The Atlanta Mission is an organization that helps the overall homeless population. Their goal is to clean up the streets of Atlanta and eradicate homelessness altogether. They plan is to help the homeless to get the proper care and a place to lay their heads either temporarily or sometimes up to a year or more, depending on the situation.
The Atlanta Mission is a Christian based organization. The Mission has been around since 1938, it started out as a soup kitchen to feed homeless men displaced by The Great Depression.
In 2013 the mission served, 2,050 meals daily, 298, 358 nights of shelter, ended homelessness for 738 people and served 327 families, today they continue to shelter, feed, clothe and educate the homeless on a daily basis.
A homeless man at the Atlanta Mission says “getting close to God is a part of the healing process and, I can see a change in my life because of it.” The Atlanta Mission also puts on an annual 5k race in downtown Atlanta, which has become a huge event in the Atlanta area.
The event takes place in the month of January and it is to raise funds for the mission, so that the mission can continue to help support homelessness. “Support is always is needed, whether they donate time, help cook, serve food or just come and talk to the men. We can use whatever help with whatever a person’s gifting & talent lies” says Michael Sheppard, Director of Atlanta Mission.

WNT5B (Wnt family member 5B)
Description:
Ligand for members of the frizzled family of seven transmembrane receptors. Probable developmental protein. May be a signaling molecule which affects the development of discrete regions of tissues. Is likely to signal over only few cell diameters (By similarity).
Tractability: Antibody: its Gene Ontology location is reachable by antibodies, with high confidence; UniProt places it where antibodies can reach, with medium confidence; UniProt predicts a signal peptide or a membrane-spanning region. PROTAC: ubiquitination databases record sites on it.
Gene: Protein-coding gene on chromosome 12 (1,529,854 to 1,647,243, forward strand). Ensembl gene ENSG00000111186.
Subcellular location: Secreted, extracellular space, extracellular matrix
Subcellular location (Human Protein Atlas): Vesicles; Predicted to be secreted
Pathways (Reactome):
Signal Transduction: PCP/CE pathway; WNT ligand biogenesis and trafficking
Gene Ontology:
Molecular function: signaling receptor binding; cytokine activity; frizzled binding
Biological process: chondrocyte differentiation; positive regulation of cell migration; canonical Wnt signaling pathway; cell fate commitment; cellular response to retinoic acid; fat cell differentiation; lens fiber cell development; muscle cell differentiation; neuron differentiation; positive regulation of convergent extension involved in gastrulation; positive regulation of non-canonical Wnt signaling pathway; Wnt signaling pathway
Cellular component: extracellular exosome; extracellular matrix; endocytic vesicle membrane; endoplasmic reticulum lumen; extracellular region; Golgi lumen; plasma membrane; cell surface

Most of the homeless men past and present all had one thing in common, which is God as being the central force that gives them the inner strength to change their lives. With the help of the VA, shelters, feeding programs and various ministries; homeless vets learn how to function in society and begin to re-learn social skills, while maintaining sobriety and eventually regaining independence.
According to the chair of the United States Interagency Counsel on Homelessness, a statement from HUD Secretary, Shaun Donovan announced “as Chair of the United States Interagency Council on Homelessness, I’m pleased to announce that President Obama’s Fiscal Year 2015 Budget clearly demonstrates the commitment of this Administration to achieve the goals of opening doors with federal and strategic plans to prevent and end homelessness.”The Atlanta Journal Constitution (AJC) states that “Atlanta housed 131 veterans in 100 days by cutting wait times with the help of federal agencies and nonprofits. The plan is to find housing for another 300 chronically homeless veterans by December 2013.”
In 2008, executive director Frantz Fortune, founded the Veterans Empowerment Organization of Georgia (VEO). It’s a transitional living home for homeless veterans dedicated to saving veterans from self destruction. Their Mission is to provide the appropriate assistance to veterans who are neglected, sick, hungry and homeless in the state of Georgia. Some of the services they provide include housing, connecting homeless veterans with the necessary resources like VA benefits, other shelters, food, clothing, medical and educational services. Veterans Empowerment Organization also have the big ambition to end homelessness.